Winner Takes All



Jimmy Tarbuck (1975-86)

Geoffrey Wheeler (1987-8)

Bobby Davro (1997)


Voiceover: Geoffrey Wheeler (1975-86)

Vicky McDonald (1987-8)

Announcer: Gaynor Barnes (1997)


Yorkshire Television for ITV, 20 April 1975 to 28 June 1988 (248 episodes in 14 series + 3 specials)

Yorkshire Television for Challenge TV, 5 May to ? 1997


Contestants start with fifty points and answer a series of five questions, wagering between five and fifty of their accumulated total on their ability to select the correct answer from the five displayed.

File:Winner takes all tarby1.jpgI want my bathroom tiled like that

Each answer was associated with a set of odds, between 2-1 and 5-1 and the outsider at 10-1. Correct answers paid off at the illustrated odds.

File:Winner takes all jimmy with geoff hostesses.jpgGeoffrey and Jimmy together

This takes place twice before the break, and once afterwards, but for pounds instead of points. There was a returning-champion complication somewhere along the line, too.

Image:Winner_takes_all_tarby3.jpgJimmy Tarbuck and hostesses

"Ho-ho!" Tarbuck hosted in the early days, accompanied by the disembodied voice of Geoffrey Wheeler to read out the questions, answers and commentate upon the outcomes. Later shows dispensed with Tarbuck and Wheeler performed both jobs.

The set of winner takes all. The contestants indicated their "bet" via the lights in front of their desks.

A modern version starring Bobby Davro was made for cable station Challenge TV and two things strike you about the show. Firstly, Davro's actually a very quick witted host, and secondly how inconsequential the betting procedure is. If you'd just count how many questions each contestant got right, most of the time you'd reach exactly the same outcome. The Davro revival also saw the return of the disembodied voiceover reading the questions, in the form of YTV newsreader Gaynor Barnes.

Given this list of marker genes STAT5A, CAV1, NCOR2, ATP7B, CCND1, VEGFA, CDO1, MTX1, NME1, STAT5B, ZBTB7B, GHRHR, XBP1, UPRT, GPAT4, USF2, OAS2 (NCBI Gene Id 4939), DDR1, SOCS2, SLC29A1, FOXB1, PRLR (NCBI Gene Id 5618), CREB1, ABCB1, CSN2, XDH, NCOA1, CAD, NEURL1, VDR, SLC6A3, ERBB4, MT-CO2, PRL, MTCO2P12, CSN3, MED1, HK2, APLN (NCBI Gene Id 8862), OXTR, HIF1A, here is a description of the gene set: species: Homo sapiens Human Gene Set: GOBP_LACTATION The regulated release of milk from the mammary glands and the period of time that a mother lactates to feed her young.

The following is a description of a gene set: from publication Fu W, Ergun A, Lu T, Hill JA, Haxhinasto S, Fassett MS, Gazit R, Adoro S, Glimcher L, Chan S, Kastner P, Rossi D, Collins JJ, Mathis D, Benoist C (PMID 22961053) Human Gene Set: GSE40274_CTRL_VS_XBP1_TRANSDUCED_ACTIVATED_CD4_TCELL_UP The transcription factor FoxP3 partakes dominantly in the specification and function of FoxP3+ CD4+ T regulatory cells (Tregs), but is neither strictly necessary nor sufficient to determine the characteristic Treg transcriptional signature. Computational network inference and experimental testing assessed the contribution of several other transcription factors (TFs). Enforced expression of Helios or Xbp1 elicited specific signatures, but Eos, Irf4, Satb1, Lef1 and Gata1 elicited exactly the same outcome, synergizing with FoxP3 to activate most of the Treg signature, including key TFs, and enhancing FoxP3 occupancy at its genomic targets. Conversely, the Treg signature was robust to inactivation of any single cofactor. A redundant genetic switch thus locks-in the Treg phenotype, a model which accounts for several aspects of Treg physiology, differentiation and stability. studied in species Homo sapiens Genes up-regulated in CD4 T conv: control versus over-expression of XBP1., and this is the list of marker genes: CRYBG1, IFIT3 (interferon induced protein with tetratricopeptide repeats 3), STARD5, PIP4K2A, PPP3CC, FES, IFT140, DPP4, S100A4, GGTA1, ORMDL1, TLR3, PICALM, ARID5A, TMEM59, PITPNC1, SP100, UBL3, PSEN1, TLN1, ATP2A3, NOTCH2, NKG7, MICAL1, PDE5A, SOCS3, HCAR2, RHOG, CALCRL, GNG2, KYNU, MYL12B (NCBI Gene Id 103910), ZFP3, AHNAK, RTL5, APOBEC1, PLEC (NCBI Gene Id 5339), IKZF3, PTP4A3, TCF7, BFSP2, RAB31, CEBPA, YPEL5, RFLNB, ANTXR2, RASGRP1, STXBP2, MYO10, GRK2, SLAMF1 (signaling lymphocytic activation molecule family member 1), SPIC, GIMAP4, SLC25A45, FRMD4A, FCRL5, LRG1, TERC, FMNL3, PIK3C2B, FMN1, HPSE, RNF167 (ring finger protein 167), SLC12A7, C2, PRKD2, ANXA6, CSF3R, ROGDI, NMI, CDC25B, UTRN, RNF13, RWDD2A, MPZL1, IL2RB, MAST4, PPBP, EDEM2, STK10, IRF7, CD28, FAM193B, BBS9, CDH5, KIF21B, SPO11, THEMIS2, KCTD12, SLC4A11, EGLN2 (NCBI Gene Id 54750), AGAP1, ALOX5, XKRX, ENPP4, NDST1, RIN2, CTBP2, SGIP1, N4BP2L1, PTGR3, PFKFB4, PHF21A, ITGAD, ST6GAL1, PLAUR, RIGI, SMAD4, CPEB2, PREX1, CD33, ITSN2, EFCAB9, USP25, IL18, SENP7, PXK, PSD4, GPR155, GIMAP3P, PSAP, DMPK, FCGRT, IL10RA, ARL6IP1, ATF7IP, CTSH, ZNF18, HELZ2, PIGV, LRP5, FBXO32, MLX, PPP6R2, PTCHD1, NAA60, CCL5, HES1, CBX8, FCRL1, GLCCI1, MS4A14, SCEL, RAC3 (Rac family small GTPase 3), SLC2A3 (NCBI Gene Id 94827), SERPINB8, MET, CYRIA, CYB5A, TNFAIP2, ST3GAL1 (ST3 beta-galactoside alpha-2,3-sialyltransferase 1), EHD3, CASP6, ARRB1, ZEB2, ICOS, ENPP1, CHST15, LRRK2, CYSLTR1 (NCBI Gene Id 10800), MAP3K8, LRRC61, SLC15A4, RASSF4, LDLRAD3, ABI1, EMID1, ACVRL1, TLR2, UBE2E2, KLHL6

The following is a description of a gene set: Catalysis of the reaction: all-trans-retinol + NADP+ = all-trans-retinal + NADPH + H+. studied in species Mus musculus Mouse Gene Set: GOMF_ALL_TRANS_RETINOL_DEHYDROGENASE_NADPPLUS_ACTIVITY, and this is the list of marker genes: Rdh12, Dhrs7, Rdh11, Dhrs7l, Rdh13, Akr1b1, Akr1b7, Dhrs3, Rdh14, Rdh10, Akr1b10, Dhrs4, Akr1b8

File:Winner takes all davro1.jpgBobby Davro hosted the most recent version

For this reason, we can't praise this show to the heights, but nevertheless it's a quiz that was popular in its day.

Key moments

In 1981, redundant sausage cook John Smith won £6620, the highest prize awarded on a British game show at the time. This was bettered in 1986, when Michael Dixon's winnings totalled £7455. It remained the record cash prize for over a decade.

An outtake from the Tarbuck version, when Jimmy was just about to introduce a contestant, the pneumatic cylinder on the chair collapsed and the contestant dropped down with it.

Another outtake, this time from the Wheeler version, concerned a hostess introducing one contestant as "Tony Gold from Haughton-le-Spring" when his nametag actually said Chris.


Classic early-'80s quiz show dialogue. Jim: "Press your buttons and gamble away!" Geoffrey: "Wide difference of opinion here, Jim!"


The show was actually invented by Geoffrey Wheeler, who originally was the voiceover and later the host.

Host, Geoffrey Wheeler (he's the one on the left) with hostess.

Theme music

The original theme was an instrumental piece of library music called Joy Ride by Jim Lawless.


The grand prize was £1,000 in the form of one thousand one-pound notes (remember them?) in a display case - much like Who Wants to be a Millionaire?'s £1,000,000-worth of thick wads of fifties (albeit fake), but not nearly as impressive. We were all hard up in those days, y'see.

The first series was shown in the Yorkshire, Tyne Tees, and Border regions only. It was shown later in 1975 in some other regions, including LWT from 22 August 1975.

Web links

Wikipedia entry


File:Winner takes all jimmy with logo.jpgJimmy's just got in
The 1970s truly were the decade that taste forgot


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